Christmas in France

During our travels we have been fortunate to spend Christmas in Switzerland,  Sweden and a lovely one in Rome with our family.  So this year we were very excited when our good friends, Manuela and Georges invited us to spend Christmas with their family in Brittany, France.

Our beautifully decorated,candlelit dinner table
Alban, Richard, Georges with Mael in front and Brian
Our wonderful friends, Manuela and Georges

Everyone was asked to wear a funny Christmas shirt/sweater, so in November I quickly jumped online to Amazon and placed our orders.  Brian’s arrived in plenty of time, but mine even now on the 27th of December is still not here.  So it was a quick improvisation with a Christmas decoration I had bought in Spain, stitched onto a seasonably festive green top from the tiny closet in the motorhome.                                                                      Brian’s surfing Santa shirt was a great hit, but the winner was Alban, with his reindeer antler hat and matching jumper.

Costa de Almeria and it’s ‘Sea of Plastic’


In the south of the peninsula, the Coast of Almeria looks out over the Mediterranean Sea.         It’s towering cliffs of volcanic rock, sand dunes, salt-flats, fishing villages, mild winter climate and affordable holiday rentals and real-estate has made this area a mecca for the snowbirds from the UK, Germany and Netherlands.

The villages and towns still have traces of the ancient civilisations, an Arabic fortress,  and the watchtowers and ruins that line the coast bear witness to this areas historical significance.  It was only in the last decade that a Phoenician village from around 800 BC was discovered in the little coastal town of Villaricos about 2 kms from where we sit right now.

The area is also a huge vegetable/fruit growing area, and has the largest concentration of greenhouses in the world.  And although we look at the ‘sea of plastic’, a shocking 450 sq kms of it knowing that the workers supply more than half of Europe’s tomatoes, zucchini, peppers and cucumbers, it is truly appalling to us.        I also wonder about the working conditions of the mostly migrant workers employed in these jobs, and just can’t imagine what it must be like to have to work in those hothouses in the summer, where the temperature apparently reaches more than 50c.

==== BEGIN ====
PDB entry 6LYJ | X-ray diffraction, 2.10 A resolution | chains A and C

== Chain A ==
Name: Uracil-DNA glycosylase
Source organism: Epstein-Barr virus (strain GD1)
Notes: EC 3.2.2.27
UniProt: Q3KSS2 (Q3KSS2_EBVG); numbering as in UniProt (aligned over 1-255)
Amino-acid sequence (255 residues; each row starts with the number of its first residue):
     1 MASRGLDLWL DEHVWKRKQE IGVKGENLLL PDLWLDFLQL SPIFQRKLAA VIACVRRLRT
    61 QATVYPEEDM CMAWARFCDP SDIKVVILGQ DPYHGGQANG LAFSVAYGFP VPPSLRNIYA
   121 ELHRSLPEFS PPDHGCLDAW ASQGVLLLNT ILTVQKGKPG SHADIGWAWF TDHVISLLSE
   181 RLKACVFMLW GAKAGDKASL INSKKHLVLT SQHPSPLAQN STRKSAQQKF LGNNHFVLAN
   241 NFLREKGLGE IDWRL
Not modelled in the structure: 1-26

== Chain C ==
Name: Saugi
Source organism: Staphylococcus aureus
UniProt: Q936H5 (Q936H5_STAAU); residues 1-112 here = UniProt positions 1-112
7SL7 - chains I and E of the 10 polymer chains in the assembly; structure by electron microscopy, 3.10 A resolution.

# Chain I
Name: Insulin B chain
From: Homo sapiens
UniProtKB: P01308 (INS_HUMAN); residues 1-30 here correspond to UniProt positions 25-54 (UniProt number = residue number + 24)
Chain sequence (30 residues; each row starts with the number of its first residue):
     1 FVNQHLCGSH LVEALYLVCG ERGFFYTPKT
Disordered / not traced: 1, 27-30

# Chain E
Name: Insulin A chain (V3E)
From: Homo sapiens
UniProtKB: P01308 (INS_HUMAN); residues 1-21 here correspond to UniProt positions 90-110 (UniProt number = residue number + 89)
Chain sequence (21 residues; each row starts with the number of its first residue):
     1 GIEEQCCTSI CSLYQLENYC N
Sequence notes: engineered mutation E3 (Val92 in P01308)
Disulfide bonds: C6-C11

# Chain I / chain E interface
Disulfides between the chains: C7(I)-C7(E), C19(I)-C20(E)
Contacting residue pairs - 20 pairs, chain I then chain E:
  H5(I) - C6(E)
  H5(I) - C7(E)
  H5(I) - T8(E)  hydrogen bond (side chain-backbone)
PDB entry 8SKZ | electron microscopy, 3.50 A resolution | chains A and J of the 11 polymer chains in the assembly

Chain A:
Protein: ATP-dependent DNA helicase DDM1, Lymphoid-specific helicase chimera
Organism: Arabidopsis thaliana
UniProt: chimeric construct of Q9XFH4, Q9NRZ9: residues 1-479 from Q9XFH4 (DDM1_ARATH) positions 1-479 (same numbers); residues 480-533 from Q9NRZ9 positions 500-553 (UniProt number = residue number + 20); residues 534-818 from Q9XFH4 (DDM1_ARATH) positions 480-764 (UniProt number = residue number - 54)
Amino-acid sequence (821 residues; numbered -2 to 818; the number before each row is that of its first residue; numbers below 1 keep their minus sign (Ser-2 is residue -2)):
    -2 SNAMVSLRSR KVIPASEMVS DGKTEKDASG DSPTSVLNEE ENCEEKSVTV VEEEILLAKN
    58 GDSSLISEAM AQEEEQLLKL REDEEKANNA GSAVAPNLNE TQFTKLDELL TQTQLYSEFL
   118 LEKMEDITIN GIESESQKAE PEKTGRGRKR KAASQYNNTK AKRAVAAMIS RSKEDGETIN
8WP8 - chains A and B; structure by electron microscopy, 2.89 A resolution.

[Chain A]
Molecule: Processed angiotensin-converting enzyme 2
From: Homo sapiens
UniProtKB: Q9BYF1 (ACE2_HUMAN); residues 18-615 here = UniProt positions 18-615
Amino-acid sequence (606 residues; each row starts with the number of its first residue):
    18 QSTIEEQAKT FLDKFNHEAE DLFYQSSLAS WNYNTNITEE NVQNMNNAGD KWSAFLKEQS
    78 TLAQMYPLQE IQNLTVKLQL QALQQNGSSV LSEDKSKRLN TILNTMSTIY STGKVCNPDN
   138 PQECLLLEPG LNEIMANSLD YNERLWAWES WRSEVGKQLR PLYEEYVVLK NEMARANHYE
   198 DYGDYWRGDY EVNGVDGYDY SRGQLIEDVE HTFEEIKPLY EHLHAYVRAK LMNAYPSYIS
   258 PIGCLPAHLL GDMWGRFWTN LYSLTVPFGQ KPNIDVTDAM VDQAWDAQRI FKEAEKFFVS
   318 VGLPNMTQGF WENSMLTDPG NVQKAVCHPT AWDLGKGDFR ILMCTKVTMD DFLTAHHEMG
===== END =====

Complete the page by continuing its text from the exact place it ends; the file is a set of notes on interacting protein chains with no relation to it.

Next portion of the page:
You can clearly see the shacks built from old vegetable crates, pallets and discarded plastic with obviously no sanitation or clean water where workers live behind many of the greenhouses.

As we drove along, the smell of plastic and chemicals permeates the air and offered the first scent of the larger environmental problem.

The greenhouses are almost all hydroponic—growing vegetables in water, air and a chemical stew of fertilizer.                                                                                As these ‘farms’ are built all the way down to Mediterranean Sea I’m certain that some of that chemical, human and plastic waste must run off into that ‘lovely sea’ that the tourists still flock to in droves,  that unless they venture a short way back from all their holiday lets along the coast may never see the empty pesticide containers marked with their toxic warning symbols, or know about the truly disgusting conditions the workers must endure.

Spain has been a constant source of ‘wow’s’ for us, but sadly this area is a ‘wow’ for all the wrong reasons.